400cc, 17,000 Redline Sportbike Madness

Ueno district in Japan, once a motorcycle nirvana, now is known mostly for its parks …

The 400cc sportbike category was extremely popular in Japan in the late 1980s. J. Model

These bikes were said to be the best handling production motorcycles Japan ever produced … trick 400cc with lunar-redlines and capable brakes.
Based on strict licensing laws in Japan in the 1980s, the 400cc was the maximum displacement many riders were allowed to ride. As a result, the Japanese Big Four put a lot of emphasis on 400cc sportbikes and many who rode them say they were among the best handling motorcycles ever built.
Pictured (from a circa 1989 image) was one of the shops in Tokyo’s famous Ueno district. At its height, the small Ueno district was said to host over 100 motorcycle dealerships and accessory shops.  They are now mostly gone as the average age for a motorcyclist in Japan in 2017 is around 54 years old.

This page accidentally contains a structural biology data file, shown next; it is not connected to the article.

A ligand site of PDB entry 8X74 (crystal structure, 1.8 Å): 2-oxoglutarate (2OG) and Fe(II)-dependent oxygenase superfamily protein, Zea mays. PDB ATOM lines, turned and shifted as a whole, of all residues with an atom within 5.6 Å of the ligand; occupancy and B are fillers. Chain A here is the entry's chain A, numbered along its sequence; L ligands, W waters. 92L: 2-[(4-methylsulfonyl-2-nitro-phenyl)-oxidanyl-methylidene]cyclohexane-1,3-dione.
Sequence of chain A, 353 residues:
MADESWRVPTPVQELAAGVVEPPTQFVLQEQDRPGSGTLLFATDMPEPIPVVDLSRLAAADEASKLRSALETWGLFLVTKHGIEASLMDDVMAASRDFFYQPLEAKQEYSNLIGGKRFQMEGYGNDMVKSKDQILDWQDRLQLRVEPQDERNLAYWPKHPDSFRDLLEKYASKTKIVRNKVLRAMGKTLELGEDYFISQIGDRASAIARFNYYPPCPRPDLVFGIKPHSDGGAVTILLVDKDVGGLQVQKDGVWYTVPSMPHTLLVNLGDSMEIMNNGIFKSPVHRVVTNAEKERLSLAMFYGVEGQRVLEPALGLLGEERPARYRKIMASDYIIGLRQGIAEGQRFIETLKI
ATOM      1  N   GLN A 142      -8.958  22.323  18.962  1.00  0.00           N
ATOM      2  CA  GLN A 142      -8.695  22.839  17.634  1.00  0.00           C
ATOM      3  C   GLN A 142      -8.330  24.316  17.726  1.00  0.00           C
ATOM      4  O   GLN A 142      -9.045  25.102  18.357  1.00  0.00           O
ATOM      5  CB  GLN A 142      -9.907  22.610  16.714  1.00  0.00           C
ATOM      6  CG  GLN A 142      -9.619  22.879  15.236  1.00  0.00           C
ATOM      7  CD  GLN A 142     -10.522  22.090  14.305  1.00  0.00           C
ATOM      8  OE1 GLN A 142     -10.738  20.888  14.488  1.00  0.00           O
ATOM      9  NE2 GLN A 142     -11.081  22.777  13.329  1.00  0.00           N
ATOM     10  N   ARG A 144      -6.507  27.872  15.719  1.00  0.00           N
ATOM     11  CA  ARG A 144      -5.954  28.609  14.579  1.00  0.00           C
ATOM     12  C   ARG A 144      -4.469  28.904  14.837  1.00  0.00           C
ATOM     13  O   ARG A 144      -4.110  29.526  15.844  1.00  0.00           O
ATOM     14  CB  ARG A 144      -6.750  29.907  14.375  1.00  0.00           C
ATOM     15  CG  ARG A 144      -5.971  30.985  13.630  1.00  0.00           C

These are the four top 400cc sportbike sellers in the late 1980s, Kawasaki’s GPX400, Yamaha’s FZR400, Suzuki’s GSX-R400 and Honda’s CBR400R.
Only the Yamaha became widely available in the States and it became one of the most popular road racing machines of its era. Black market versions of the other machines became hot commodities here in the US.

A lot of enthusiast wish they could hop in a time machine and scoop up these bargains of 28 years ago. The most expensive of the four, the Suzuki, was at the time only about $4900 US.

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Signed by four-time world champion Eddie Lawson!
Eddie Lawson owns this print and many others by the artist
Limited Stock. Imported from Japan and produced on acid-free, heavyweight paper stock, this is a 11.75" x 16.5" print. $80.21 with shipping. US orders only.

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